If you’re trying to tell people that you are embarrassed, avoid making the problem worse by telling them “Estoy embarazado.” You might think you’re telling them about how silly you feel, but embarazado actually means pregnant. It’s a false cognate, so it doesn’t mean what English speakers assume it does.

Instead, you can say “Tengo vergüenza.” That lets people know exactly how you feel. Vergüenza means embarrassed. The “güen” is pronounced as “gwen,” so the word can be said as ver-gwen-sa.

Other Languages Besides Spanish

In Monteverde, you can find descendents of an American Quaker group that moved to the area in the 1950s. Despite their relatively recent immigration, they speak very old-fashioned English. For example, they say “thou” instead of “you.” Many of the people from this community now also speak Spanish.

In the Limón Province, along the coast, you will hear a lot of languages that aren’t Spanish. Lots of people in the area speak English. Many of them are from Jamaica, so they speak Carribean English. People there might also speak a language that combines French, English and Spanish, called Patua or Mekatelyu.

Useful Vocabulary to Remember

If your Spanish is limited, try learning these important vocabulary words before your trip. A little politeness goes a long way, so remember to say please and thank you.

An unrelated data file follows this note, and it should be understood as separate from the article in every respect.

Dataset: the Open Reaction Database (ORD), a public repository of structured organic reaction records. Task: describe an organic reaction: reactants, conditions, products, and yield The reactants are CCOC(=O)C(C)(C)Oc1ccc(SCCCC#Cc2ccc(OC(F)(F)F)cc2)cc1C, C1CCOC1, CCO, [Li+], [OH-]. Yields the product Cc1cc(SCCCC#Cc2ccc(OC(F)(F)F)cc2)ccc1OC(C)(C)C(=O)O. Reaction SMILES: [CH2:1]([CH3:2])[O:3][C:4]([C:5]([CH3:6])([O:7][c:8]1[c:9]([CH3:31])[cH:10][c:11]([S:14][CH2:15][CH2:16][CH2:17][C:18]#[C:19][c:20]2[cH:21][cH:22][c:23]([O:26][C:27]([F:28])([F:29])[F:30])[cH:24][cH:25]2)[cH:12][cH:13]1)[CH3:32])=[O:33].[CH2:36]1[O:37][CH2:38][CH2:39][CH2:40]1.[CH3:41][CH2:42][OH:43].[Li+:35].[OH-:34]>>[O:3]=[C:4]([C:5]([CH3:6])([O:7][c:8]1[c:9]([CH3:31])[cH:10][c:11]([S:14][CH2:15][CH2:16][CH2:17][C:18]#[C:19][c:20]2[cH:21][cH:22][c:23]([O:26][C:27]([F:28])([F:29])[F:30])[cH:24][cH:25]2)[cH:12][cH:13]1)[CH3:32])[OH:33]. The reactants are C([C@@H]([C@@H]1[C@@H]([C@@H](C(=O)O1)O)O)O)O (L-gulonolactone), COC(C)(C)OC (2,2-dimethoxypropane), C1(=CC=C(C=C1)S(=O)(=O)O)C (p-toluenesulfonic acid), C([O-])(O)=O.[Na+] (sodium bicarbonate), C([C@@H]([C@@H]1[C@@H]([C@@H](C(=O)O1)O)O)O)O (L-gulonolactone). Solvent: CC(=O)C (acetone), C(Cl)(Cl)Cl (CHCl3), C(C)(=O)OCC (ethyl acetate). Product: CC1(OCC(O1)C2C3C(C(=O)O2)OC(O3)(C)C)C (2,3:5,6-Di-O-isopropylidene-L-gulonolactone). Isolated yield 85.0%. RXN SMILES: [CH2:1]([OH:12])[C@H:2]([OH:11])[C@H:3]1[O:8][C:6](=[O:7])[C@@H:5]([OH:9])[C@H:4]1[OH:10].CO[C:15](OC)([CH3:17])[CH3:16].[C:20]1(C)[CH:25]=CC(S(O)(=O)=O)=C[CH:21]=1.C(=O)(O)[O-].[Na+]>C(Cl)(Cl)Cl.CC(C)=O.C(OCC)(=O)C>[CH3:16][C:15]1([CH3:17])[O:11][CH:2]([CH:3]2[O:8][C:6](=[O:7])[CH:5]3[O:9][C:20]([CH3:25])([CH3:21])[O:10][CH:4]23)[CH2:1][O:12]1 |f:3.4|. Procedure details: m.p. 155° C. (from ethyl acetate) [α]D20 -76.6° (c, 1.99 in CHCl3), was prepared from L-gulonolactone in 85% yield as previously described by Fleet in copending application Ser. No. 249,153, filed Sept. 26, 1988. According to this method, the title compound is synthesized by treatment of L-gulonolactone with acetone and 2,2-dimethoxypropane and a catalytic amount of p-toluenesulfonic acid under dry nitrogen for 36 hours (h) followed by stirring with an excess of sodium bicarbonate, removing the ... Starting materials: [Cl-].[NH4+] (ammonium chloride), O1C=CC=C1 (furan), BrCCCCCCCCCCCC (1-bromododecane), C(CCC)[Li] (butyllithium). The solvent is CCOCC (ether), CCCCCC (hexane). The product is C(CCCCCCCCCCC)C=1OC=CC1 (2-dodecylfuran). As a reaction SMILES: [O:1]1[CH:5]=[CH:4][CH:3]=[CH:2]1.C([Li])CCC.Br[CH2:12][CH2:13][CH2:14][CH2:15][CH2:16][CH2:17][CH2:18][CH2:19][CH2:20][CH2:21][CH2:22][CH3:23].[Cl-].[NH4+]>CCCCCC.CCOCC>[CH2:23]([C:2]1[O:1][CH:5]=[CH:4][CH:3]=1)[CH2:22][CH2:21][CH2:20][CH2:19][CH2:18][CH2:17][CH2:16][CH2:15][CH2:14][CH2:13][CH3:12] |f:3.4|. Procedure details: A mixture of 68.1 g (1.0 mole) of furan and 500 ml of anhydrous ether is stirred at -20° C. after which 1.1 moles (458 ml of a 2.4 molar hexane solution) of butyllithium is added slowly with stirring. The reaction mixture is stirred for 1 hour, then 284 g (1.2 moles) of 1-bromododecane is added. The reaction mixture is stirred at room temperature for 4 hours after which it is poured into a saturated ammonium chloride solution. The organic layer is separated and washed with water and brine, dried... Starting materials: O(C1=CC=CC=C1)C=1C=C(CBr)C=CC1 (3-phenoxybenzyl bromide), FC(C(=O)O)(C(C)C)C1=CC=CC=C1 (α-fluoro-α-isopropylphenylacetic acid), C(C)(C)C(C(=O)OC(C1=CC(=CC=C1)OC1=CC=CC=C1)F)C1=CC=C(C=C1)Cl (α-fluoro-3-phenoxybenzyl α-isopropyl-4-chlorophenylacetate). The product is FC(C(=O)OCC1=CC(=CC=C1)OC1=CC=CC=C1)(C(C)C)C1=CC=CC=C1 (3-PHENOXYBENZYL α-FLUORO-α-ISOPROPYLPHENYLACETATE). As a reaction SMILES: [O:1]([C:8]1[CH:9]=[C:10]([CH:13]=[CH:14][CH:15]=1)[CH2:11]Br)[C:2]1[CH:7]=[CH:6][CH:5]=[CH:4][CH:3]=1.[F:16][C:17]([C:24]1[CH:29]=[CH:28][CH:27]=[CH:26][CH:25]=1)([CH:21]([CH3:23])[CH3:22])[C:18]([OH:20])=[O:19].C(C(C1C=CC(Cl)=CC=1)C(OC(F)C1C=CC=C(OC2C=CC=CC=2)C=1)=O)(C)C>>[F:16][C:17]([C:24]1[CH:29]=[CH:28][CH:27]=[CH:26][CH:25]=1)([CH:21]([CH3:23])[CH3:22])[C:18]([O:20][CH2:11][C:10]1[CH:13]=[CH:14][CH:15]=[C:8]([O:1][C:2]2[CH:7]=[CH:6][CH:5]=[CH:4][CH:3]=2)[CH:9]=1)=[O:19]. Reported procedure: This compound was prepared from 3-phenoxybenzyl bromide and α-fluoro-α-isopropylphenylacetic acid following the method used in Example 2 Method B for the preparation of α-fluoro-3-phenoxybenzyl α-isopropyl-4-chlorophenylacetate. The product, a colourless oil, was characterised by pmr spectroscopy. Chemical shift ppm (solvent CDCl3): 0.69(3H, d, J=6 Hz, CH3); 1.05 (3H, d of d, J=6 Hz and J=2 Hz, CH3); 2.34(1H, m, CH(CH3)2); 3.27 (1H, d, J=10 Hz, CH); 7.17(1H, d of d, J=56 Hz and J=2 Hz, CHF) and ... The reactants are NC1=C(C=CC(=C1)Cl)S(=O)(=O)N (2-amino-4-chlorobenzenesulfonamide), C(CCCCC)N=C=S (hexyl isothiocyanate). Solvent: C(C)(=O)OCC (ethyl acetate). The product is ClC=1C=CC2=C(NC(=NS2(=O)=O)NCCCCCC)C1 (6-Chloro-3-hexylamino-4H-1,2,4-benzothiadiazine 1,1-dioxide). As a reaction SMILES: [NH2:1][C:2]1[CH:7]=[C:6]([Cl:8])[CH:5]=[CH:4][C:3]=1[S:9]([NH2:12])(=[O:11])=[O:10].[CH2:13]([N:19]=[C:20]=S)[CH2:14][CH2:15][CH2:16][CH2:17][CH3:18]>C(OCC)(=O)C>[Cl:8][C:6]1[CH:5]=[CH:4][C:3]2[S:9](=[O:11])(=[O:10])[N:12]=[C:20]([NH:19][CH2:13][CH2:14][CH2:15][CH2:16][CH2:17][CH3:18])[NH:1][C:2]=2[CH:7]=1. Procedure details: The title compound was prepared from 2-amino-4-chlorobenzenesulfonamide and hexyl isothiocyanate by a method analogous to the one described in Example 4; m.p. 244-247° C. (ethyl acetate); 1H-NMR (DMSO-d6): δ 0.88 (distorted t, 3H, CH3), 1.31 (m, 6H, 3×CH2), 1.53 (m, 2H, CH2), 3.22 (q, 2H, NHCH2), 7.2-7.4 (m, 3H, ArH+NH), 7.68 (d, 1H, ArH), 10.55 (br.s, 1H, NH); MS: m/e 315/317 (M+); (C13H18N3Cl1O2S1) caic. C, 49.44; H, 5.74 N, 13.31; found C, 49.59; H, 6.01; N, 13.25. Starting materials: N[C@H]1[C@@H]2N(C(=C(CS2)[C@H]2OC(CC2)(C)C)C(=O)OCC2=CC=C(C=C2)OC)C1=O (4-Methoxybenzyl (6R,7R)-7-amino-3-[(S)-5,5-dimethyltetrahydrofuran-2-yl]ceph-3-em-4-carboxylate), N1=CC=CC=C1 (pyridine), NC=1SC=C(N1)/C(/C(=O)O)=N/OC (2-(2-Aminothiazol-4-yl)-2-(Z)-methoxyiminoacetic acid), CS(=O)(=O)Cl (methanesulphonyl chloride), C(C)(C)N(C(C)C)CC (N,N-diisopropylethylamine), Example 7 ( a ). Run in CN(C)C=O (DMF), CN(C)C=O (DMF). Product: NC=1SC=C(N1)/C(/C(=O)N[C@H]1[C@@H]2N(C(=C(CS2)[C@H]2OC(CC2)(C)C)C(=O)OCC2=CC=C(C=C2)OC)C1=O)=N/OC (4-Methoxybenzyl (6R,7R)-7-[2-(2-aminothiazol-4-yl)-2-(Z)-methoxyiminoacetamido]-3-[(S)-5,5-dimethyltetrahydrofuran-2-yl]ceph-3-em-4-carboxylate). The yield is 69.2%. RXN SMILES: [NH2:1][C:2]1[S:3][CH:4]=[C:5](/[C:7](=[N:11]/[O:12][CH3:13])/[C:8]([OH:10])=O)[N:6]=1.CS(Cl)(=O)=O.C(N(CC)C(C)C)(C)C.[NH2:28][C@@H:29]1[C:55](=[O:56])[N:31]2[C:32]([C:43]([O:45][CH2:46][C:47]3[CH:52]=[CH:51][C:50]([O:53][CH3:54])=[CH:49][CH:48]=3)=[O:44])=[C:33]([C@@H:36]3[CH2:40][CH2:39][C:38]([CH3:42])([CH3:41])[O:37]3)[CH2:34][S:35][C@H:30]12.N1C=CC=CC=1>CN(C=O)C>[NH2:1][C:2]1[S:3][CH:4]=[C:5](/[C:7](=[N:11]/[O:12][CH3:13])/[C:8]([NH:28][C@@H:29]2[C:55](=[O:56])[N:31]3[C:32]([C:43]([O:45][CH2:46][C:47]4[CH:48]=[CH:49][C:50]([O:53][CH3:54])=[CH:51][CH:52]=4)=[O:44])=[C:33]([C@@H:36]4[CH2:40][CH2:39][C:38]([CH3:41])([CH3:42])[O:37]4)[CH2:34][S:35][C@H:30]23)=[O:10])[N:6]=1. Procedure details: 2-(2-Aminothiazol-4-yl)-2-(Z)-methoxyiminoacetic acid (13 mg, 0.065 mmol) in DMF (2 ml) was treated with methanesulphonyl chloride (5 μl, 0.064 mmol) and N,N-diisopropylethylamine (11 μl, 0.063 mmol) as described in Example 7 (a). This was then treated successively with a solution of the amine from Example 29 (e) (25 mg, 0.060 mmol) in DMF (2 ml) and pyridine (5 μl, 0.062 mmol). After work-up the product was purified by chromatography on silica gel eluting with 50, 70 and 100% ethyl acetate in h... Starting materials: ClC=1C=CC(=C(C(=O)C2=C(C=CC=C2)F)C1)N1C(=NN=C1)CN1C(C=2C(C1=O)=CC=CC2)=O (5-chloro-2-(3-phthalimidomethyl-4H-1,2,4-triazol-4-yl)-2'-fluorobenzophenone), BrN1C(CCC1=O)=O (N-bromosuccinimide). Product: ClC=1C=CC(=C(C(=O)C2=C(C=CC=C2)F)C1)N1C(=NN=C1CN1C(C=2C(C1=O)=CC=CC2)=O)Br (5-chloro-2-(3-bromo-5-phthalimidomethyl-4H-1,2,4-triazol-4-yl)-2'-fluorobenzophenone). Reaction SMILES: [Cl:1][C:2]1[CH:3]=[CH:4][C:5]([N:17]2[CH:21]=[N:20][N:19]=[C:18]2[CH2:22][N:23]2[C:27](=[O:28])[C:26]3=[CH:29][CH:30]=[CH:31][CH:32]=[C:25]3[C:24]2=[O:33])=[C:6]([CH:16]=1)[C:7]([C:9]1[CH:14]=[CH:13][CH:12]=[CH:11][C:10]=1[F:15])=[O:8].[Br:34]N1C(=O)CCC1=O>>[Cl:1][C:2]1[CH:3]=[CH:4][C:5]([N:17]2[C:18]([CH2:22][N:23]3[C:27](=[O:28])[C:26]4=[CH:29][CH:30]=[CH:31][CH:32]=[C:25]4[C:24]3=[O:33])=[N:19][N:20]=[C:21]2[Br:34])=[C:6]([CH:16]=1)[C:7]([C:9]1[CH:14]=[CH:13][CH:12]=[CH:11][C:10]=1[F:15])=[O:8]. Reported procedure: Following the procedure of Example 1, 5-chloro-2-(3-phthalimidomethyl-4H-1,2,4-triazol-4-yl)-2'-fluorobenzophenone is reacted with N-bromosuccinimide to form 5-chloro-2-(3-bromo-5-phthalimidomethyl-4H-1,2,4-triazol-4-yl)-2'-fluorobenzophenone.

To make your request more polite, add a “por favor” at the end. Try thanking people by saying gracias.

“Boleto” means ticket for transportation, such as a plane or train ticket. Taxi is the same in both Spanish and English.

Important Basic Phrases in Spanish

Even if you don’t speak any Spanish at all, there are a few phrases you might want to memorize before your trip.

Lots of people say that the most important phrase to learn in a foreign language is, “Where is the bathroom?” When in Costa Rica, you can ask, “¿Dónde está el baño?”

If you’re looking for another location, substitute that place in for “el baño.”

Another important question is “¿Cuánto cuesta?” or, “How much does it cost?”

To let people know you don’t speak Spanish, tell them “No hablo español.”

It’s also helpful to learn how to ask for someone who speaks your language. Since English is spoken so widely, chances are someone will be able to help you. Ask, “¿Habla inglés?” if you want to know if someone speaks English. Inglés means English, so that’s the most important half of the phrase to remember.

To let people know you want something, you can tell them, “Yo quiero...” and then fill in the blank.

If it’s something you need, say “Yo necesito...” Remember “necesito” by how it sounds similar to “necessity.”

Even if you don’t know the Spanish translation of something, try saying it English. There are lots of cognates, or words that sound similar and mean the same thing, between Spanish and English.

Having fun on your trip to Costa Rica will be even easier with a little practice of these common words and phrases. The most important one to remember is pura vida: don’t worry, and have fun during your visit!